• The penalty for female genital mutilation was increased to a Class 2 felony (20 years to life and a fine up to $100,000.00) from a Class 1 misdemeanor.  This change is consistent with the existing penalty for aggravated malicious wounding.
  • Local governments may expand criminal blight ordinances to include the regular presence of persons using the property for illegal drug use and sale, commercial sex trafficking or prostitution, or repeated acts of the malicious discharge of firearms within the building.
  • A new code section prohibits drones on or within 50 feet of another’s dwelling if it is done with the intent to coerce, intimidate or harass; or the drone operator has received actual notice to desist.  This does not apply if the operator has consent or is authorized by Federal regulation.  The new statute requires knowing and intentional use to contact or capture an image and is punishable as a Class 1 misdemeanor.  Registered sex offenders cannot use a drone to follow or contact someone without permission or to capture images of a person unless that person is unrecognizable.  The respondent of a protective order cannot use a drone to follow, contact or capture images of the petitioner or persons named in the protective order.  A violation of either is a Class 1 misdemeanor.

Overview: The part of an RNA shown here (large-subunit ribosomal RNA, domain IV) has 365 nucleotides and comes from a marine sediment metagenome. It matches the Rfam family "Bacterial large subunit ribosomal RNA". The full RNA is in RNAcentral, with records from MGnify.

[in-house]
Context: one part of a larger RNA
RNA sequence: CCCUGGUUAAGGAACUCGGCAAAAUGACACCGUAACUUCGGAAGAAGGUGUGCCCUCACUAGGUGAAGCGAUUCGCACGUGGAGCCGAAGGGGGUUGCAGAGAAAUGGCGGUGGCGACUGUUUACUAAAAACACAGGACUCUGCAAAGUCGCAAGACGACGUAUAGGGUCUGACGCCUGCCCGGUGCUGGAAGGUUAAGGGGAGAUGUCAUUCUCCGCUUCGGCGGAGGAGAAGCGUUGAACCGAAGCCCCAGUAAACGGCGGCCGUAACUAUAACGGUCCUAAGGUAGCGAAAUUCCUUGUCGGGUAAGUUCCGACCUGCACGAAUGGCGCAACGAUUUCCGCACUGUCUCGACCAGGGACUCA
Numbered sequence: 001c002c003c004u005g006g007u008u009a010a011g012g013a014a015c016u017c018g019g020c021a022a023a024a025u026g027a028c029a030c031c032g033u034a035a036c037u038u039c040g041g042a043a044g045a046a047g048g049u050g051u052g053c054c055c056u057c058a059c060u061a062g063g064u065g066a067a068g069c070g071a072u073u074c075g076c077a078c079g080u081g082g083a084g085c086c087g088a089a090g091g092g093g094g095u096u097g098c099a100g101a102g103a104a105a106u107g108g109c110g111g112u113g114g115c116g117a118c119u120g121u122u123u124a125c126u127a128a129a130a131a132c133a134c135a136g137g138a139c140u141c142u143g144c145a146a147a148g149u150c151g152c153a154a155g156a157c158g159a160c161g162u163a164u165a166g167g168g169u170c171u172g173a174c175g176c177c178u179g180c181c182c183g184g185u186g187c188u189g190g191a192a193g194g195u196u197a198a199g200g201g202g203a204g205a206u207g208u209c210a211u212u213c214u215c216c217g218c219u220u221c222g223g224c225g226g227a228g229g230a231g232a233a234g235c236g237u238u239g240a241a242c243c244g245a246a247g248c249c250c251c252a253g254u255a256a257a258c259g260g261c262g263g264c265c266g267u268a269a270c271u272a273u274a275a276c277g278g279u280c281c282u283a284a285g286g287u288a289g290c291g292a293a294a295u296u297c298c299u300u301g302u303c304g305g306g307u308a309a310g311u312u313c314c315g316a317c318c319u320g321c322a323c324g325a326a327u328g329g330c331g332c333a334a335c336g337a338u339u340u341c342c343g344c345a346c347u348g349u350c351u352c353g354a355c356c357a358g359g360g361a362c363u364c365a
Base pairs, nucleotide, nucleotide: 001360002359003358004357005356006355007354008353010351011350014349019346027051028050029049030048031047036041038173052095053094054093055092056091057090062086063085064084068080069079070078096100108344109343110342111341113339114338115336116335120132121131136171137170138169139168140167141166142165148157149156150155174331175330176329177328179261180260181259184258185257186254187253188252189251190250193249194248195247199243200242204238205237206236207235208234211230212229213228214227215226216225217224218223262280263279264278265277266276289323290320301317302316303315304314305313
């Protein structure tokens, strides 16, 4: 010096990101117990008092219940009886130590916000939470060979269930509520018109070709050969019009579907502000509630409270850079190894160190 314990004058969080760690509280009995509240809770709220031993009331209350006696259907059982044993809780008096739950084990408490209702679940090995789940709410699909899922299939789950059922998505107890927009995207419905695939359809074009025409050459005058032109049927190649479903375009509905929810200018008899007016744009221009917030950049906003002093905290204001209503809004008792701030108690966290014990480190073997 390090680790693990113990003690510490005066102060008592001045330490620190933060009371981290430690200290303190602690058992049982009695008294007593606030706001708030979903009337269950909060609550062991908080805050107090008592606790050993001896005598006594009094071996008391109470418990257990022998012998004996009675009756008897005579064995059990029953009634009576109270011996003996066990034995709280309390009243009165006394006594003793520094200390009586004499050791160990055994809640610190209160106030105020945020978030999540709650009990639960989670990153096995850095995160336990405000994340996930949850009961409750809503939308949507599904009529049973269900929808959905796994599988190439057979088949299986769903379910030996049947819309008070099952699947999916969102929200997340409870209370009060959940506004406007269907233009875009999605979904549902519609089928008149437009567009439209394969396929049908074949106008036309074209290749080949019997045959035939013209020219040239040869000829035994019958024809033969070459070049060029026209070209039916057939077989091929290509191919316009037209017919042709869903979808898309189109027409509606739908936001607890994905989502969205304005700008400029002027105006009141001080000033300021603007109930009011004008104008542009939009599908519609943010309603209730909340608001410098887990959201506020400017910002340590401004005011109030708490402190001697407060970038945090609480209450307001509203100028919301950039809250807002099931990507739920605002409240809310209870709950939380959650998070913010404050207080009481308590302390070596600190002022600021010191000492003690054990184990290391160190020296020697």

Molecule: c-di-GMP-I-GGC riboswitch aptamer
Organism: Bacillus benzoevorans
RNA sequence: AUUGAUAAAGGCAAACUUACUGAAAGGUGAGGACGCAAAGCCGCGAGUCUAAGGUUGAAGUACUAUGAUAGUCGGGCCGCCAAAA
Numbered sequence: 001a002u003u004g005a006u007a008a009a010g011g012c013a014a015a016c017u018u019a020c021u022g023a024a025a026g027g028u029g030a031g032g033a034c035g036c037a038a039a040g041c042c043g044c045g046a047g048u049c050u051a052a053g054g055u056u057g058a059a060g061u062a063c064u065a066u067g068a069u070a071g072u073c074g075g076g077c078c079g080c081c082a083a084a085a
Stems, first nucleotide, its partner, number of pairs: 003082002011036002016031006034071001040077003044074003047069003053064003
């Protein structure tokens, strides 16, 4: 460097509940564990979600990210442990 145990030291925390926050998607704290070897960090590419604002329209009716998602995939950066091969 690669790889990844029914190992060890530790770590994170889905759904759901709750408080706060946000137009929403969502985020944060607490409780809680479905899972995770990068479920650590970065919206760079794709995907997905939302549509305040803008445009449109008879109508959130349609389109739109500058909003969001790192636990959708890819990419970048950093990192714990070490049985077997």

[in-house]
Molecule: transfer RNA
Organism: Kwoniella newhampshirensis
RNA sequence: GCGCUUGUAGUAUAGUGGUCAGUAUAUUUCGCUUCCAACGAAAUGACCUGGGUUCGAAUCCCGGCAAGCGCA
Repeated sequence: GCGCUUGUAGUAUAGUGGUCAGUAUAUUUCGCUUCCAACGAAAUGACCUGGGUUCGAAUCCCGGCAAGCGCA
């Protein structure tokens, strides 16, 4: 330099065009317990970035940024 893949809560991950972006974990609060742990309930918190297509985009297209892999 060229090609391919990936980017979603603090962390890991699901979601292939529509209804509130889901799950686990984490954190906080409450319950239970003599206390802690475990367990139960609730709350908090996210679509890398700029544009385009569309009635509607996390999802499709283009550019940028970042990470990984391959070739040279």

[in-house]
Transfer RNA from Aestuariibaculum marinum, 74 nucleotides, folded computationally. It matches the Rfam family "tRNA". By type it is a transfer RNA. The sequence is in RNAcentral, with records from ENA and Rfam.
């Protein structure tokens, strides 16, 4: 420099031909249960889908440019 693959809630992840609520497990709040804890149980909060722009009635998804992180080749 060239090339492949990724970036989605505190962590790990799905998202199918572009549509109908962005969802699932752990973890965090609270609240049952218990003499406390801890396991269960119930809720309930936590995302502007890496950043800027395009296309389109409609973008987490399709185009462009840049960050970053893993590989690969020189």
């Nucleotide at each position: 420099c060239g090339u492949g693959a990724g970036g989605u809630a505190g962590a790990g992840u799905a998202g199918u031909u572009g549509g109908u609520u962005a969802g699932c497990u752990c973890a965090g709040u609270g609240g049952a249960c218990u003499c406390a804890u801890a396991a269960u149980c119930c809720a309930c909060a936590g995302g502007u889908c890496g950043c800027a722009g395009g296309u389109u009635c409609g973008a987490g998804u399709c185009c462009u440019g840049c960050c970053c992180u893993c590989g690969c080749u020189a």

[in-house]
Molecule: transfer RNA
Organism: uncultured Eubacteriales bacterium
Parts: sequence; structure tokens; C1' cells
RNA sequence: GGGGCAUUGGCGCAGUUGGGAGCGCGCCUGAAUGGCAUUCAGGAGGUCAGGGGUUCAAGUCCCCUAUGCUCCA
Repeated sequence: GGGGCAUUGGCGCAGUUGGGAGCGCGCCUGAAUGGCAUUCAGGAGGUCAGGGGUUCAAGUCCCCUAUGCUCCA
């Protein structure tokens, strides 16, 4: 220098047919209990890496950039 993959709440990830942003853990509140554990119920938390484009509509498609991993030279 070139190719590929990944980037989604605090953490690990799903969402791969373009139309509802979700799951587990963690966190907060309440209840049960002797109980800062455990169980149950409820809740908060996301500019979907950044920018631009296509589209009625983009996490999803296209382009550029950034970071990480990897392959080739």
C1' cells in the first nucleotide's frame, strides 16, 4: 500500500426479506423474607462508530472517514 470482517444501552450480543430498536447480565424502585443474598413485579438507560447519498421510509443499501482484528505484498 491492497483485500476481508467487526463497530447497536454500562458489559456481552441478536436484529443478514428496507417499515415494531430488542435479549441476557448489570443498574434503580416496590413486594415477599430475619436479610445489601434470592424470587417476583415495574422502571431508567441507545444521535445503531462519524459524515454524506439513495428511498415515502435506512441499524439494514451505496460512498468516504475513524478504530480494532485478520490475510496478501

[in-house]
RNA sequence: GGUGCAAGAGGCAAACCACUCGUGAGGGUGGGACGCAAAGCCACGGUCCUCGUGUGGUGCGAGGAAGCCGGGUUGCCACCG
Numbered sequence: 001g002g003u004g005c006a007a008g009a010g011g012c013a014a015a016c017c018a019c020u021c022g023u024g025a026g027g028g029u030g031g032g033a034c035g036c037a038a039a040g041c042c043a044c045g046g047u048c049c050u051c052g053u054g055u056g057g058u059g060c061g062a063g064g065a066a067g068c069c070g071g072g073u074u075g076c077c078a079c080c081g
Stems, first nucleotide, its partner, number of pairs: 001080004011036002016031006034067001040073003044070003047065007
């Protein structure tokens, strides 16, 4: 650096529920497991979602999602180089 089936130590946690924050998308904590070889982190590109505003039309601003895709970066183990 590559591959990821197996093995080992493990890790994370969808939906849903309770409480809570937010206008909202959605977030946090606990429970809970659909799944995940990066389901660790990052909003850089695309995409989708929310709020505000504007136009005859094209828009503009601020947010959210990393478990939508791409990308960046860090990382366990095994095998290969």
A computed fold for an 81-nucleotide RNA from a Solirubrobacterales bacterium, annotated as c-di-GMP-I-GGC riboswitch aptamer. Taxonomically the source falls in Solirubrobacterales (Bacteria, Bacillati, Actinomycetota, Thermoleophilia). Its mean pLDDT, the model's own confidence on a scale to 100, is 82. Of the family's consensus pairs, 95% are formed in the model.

• Effective on March 9, 2018, a practitioner of medicine or osteopathy licensed by the Board of Medicine may issue a written certificate for the use of cannabidiol oil (CBD) or THC-A oil for treatment or to alleviate the symptoms of any diagnosed condition or disease determined by the practitioner to benefit from such use.  This provides an affirmative defense to the possession of marijuana for one who has a certification or that individual’s parent or legal guardian.
  • One hunting from an enclosed ground blind during any firearms deer season, except during the special season for hunting with a muzzle-loading rifle only, is now allowed to display attached to or immediately above the blind at least 100 square inches of solid blaze orange or pink material visible from 360 degrees in lieu of wearing specialized hunting apparel.  The material or apparel must be solid in color or fluorescent in hue.